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  • 1.
    Alling, Vanja
    et al.
    Stockholm University.
    Humborg, Christoph
    Stockholm University.
    Morth, Carl-Magnus
    Stockholm University.
    Rahm, Lars
    Linköping University, The Tema Institute, Department of Water and Environmental Studies. Linköping University, Faculty of Arts and Sciences.
    Pollehne , Falk
    Rostock, Germany.
    Tracing terrestrial organic matter by delta S-34 and delta C-13 signatures in a subarctic estuary2008In: Limnology and Oceanography, ISSN 0024-3590, E-ISSN 1939-5590, Vol. 53, no 6, p. 2594-2602Article in journal (Refereed)
    Abstract [en]

    A key issue to understanding the transformations of terrestrial organic carbon in the ocean is to disentangle the latter from marine-produced organic matter. We applied a multiple stable isotope approach using delta S-34 and delta C-13 isotope signatures from estuarine dissolved organic matter (DOM), enabling us to constrain the contribution of terrestrial-derived DOM in an estuarine gradient of the northern Baltic Sea. The stable isotope signatures for dissolved organic sulfur (delta S-34(DOS)) have twice the range between terrestrial and marine end members compared to the stable isotope signatures for dissolved organic carbon (delta C-13(DOC)); hence, the share of terrestrial DOM in the total estuarine DOM can be calculated more precisely. DOM samples from the water column were collected using ultrafiltration on board the German RV Maria S Merian during a winter cruise, in the Bothnian Bay, Bothnian Sea, and Baltic proper. We calculated the terrestrial fraction of the estuarine DOC (DOCter) from both delta C-13(DOC) and delta S-34(DOS) signatures and applying fixed C: S ratios for riverine and marine end members to convert S isotope signatures into DOC concentrations. The delta S-34(DOS) signature of the riverine end member was +7.02 parts per thousand, and the mean signatures from Bothnian Bay, Bothnian Sea, and Baltic proper were +10.27, +12.51, and +13.67 parts per thousand, respectively, showing an increasing marine signal southwards (d34SDOS marine end member = 18.1 parts per thousand). These signatures indicate that 87%, 75%, and 67%, respectively, of the water column DOC is of terrestrial origin (DOCter) in these basins. Comparing the fractions of DOCter in each basin-that are still based on few winter values only-with the annual river input of DOC, it appears that the turnover time for DOCter in the Gulf of Bothnia is much shorter than the hydraulic turnover time, suggesting that high-latitude estuaries might be efficient sinks for DOCter.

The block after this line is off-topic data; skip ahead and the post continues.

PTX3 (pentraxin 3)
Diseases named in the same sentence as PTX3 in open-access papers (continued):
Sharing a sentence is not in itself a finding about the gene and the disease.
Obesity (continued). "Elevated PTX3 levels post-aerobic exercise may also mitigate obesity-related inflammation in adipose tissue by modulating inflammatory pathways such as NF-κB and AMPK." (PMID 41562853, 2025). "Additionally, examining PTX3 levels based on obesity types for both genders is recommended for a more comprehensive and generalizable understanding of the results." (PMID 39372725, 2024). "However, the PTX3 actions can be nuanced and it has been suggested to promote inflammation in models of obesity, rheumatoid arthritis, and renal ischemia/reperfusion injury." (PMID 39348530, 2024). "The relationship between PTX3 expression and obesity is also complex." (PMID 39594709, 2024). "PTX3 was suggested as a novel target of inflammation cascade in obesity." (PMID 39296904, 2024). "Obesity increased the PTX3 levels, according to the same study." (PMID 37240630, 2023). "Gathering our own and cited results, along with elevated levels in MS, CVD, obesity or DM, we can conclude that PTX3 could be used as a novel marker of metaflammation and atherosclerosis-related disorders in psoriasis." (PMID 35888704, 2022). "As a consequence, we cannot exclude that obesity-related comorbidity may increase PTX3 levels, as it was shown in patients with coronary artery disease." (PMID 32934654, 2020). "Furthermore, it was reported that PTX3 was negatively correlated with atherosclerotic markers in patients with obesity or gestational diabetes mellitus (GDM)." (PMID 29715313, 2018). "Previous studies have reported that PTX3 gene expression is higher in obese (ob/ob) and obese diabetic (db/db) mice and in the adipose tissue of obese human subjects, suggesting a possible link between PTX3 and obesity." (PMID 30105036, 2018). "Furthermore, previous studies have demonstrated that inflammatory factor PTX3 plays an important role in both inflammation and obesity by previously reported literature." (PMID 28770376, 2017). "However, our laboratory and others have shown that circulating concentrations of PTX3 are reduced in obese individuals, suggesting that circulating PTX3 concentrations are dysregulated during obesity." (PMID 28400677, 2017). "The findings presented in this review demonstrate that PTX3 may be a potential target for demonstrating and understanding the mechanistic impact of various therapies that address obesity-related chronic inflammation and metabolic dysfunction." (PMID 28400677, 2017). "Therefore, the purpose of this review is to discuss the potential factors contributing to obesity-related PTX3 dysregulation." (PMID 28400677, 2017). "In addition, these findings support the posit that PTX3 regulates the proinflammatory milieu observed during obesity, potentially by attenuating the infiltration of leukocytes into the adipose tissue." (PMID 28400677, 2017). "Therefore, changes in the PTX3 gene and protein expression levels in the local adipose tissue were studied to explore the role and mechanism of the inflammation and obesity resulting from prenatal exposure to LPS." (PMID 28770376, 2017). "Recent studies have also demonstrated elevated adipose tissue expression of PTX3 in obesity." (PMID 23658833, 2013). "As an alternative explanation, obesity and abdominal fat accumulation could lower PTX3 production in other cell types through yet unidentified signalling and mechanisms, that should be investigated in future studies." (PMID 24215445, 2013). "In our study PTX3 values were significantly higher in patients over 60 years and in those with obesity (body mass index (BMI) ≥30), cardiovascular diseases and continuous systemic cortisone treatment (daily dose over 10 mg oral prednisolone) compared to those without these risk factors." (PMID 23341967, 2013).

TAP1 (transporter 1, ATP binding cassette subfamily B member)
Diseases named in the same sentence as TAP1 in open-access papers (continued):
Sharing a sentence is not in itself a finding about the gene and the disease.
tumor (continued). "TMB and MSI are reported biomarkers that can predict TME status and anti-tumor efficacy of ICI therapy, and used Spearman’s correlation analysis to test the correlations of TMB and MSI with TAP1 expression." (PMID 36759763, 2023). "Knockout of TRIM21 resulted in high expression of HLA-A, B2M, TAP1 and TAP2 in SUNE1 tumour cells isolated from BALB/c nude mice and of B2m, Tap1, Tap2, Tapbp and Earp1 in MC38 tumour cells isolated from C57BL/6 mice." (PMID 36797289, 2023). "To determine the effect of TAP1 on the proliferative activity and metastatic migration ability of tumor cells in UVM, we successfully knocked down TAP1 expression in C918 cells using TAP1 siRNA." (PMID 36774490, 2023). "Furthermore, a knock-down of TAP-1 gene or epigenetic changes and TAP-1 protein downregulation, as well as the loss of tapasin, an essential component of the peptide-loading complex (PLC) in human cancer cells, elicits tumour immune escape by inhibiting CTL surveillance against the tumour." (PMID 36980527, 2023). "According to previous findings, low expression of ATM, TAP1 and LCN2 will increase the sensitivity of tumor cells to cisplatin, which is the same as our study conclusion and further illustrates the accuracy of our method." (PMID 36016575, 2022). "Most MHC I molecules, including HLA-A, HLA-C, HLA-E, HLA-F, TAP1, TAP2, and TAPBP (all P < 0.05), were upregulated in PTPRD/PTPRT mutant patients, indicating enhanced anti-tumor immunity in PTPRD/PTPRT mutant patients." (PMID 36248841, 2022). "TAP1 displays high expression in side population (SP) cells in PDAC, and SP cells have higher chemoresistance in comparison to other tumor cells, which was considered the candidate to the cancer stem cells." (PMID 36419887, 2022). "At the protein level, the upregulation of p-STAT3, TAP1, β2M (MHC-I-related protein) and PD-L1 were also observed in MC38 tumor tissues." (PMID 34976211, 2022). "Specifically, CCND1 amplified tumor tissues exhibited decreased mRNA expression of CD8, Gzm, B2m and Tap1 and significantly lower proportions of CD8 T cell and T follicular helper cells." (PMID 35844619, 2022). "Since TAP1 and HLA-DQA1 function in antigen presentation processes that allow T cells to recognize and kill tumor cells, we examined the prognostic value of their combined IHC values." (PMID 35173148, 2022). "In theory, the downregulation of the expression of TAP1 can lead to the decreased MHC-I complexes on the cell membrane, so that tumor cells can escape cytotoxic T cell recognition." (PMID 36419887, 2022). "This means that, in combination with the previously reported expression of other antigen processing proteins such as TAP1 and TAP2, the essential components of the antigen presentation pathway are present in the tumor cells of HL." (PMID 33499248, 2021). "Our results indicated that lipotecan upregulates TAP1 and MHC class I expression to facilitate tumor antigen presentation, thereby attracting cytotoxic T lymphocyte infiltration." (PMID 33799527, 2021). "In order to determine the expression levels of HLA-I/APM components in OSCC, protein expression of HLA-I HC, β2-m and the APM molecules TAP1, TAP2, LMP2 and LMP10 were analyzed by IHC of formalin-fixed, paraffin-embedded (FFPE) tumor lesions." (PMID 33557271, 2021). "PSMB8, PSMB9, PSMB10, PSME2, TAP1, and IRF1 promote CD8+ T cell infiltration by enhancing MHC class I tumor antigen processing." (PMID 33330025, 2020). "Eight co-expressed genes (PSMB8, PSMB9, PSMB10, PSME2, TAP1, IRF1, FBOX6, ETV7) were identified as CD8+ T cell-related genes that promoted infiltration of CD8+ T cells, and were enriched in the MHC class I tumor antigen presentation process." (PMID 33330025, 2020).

• 2.
    Bastviken, David
    et al.
    Linköping University, Department of Thematic Studies, Department of Water and Environmental Studies. Linköping University, Faculty of Arts and Sciences.
    Persson, Linn
    Institute of Applied Environmental Research, Stockholm University, Sweden.
    Odham, Göran
    Institute of Applied Environmental Research, Stockholm University, Sweden.
    Tranvik, Lars
    Department of Limnology, Evolutionary Biology Centre, Uppsala University, Uppsala, Sweden.
    Degradation of dissolved organic matter in oxic and anoxic lake water2004In: Limnology and Oceanography, ISSN 0024-3590, E-ISSN 1939-5590, Vol. 49, no 1, p. 109-116Article in journal (Refereed)
    Abstract [en]